could hire him to take us out to Mountain Aire Lodge to the pay phone as I really wanted to find out Elaine's condition. When Leonard heard Myriam and I mention
the STARS benefit ride the Endurance riders and Competitive Trail riders were hosting July 3 he told me to donate the money I'd offered him to the STARS benefit.

When I called Wayne he said "Elaine's fine." I asked "Really?" "Well, other than her pelvis broken in three places and her tail bone broken, she seems fine."

I was so sorry my suspicions were right. But Elaine had made me promise to stay in the mountains with Myriam. The next day we were very subdued as we rode
around Eagle Lake and James Lake. We dropped down to Frontier Town for a fresh piece of rhubarb pie. Yummy! Then back up and took the trail along the south
side of the ridge (another of those beautiful places that I love but don't really like!) and on to scenic Bighorn Falls. On Thursday we again attempted to go up on top
of the north end of Dogrib, but this time we tied in with three other riders. They asked me to show them where we'd had the accident and when we got there it was
windy and cool again so I said "If anyone wants to put their coat on, PLEASE, lets stop." A voice from the back said "Don't worry about me!" However, I stressed
to Myriam that if either of us saw a safer way, please speak up because the mountains aren't very forgiving of human error. We finally made it to the top and ---what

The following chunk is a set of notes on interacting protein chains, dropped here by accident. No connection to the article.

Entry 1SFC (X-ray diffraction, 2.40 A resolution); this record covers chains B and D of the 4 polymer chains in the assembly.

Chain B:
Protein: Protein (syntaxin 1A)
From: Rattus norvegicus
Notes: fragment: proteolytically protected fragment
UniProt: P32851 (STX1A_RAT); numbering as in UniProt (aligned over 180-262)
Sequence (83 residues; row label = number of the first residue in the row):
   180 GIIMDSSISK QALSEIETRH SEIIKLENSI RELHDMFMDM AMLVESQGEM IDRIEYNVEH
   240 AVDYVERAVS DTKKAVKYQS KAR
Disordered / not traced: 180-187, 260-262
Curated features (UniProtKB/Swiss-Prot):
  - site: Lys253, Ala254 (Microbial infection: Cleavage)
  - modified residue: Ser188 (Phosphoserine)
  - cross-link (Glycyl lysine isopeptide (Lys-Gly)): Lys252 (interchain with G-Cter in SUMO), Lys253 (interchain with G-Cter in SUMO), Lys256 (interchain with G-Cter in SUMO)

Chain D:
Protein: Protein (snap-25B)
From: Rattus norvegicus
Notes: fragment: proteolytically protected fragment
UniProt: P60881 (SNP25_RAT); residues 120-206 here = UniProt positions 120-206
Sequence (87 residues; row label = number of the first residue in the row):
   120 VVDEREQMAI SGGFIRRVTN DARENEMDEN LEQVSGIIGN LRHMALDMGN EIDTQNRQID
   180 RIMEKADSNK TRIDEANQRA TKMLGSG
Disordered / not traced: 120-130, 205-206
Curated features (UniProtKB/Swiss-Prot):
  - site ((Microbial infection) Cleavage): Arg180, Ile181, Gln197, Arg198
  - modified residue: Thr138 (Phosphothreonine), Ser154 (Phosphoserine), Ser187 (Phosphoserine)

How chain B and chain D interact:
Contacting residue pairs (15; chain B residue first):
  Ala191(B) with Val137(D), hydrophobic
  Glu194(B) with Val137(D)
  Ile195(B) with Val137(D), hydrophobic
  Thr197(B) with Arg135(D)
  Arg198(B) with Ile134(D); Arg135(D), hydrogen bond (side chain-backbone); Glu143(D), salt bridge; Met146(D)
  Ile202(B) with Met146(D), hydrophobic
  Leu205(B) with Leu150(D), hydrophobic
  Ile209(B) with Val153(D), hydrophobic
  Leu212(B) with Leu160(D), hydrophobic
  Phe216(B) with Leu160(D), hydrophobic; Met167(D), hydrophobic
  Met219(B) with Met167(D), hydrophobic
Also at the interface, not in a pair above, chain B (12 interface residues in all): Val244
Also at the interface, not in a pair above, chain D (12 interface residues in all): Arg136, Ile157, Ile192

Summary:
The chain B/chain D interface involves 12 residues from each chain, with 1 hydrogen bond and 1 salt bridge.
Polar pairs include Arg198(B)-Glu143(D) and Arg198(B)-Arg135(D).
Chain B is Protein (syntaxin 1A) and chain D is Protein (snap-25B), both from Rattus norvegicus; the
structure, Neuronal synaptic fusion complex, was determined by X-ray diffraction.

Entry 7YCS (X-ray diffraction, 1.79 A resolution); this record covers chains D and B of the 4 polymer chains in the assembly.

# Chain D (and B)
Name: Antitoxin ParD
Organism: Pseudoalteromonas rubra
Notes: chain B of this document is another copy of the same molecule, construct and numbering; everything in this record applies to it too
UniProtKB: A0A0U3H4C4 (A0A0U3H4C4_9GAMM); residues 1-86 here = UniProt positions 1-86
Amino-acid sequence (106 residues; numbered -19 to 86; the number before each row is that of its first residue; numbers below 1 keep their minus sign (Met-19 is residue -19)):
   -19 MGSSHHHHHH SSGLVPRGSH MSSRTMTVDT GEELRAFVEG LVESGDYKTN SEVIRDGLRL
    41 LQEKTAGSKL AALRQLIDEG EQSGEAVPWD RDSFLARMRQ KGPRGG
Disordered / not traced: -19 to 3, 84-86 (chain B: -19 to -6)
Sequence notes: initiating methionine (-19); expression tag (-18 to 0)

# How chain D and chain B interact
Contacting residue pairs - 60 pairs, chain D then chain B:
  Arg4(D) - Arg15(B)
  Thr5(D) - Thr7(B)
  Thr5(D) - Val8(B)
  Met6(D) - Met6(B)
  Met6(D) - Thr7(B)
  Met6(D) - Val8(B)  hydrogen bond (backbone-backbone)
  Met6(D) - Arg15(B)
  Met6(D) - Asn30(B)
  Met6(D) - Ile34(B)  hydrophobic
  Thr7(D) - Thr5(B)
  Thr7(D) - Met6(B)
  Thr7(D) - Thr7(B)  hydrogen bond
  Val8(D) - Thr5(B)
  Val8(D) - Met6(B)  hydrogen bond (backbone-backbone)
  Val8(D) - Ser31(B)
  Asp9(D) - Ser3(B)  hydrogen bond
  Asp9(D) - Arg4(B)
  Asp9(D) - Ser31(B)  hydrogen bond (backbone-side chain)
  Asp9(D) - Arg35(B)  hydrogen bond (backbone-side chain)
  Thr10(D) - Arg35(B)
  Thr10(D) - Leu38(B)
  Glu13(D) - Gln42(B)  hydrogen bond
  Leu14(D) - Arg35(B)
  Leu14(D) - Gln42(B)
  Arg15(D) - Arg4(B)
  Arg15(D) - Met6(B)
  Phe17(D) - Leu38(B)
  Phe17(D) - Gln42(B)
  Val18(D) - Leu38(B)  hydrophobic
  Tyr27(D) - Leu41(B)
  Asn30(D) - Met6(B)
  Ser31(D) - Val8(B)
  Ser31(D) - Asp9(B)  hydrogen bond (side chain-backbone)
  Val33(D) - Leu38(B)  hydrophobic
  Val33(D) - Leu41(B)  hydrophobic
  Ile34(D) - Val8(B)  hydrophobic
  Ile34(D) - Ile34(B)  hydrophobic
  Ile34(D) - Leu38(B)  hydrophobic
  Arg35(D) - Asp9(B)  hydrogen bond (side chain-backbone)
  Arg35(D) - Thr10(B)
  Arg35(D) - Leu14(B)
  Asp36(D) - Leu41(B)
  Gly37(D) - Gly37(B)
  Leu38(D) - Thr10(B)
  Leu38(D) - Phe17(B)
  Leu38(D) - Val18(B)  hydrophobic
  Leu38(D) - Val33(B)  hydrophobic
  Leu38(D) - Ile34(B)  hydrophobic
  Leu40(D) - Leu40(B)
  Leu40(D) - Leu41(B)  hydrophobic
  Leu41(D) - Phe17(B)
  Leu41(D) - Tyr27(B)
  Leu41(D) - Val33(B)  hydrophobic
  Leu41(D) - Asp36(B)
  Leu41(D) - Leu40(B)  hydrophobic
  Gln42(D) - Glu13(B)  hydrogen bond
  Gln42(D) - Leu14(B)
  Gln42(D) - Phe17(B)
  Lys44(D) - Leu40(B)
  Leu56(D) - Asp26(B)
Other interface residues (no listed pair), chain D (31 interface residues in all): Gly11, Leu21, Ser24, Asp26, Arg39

a view!! And over the mountain came a helicopter - I hoped they weren't coming for one of us. Then I explained the trail options and all voted to go down the front
with me leading our horses till we got to the Sheep Cliffs Trail. I had wanted to take them to the end of the ridge for the view, but it started to rain and blow, so we
came on down. A great day. Sorry you missed it, Elaine.

Friday, Myriam and I rode up on top of The Hat. Thanks to Warden Frank Coggins and the Junior Forest Rangers, just as you come out on the open ridge (which is
very slippery when wet!!) if you watch to your right, you will find ribbons and a cleared trail through the trees which will take you to the top a safer way. There is a
full 360-degree view. We added to the human-shaped rock cairn up on top, ate some lunch, saw rain coming from Banff area and headed down the west side. We
went north towards the Clearwater River. Saw lots of cougar tracks and tracks of one wolf headed north. A large boom in the sky changed our direction - time to
go home! Ladybug tried telling me that we were passing the trail and I was lost. (I think she was telling Kelly, Myriam's horse, dumb blonde jokes because every so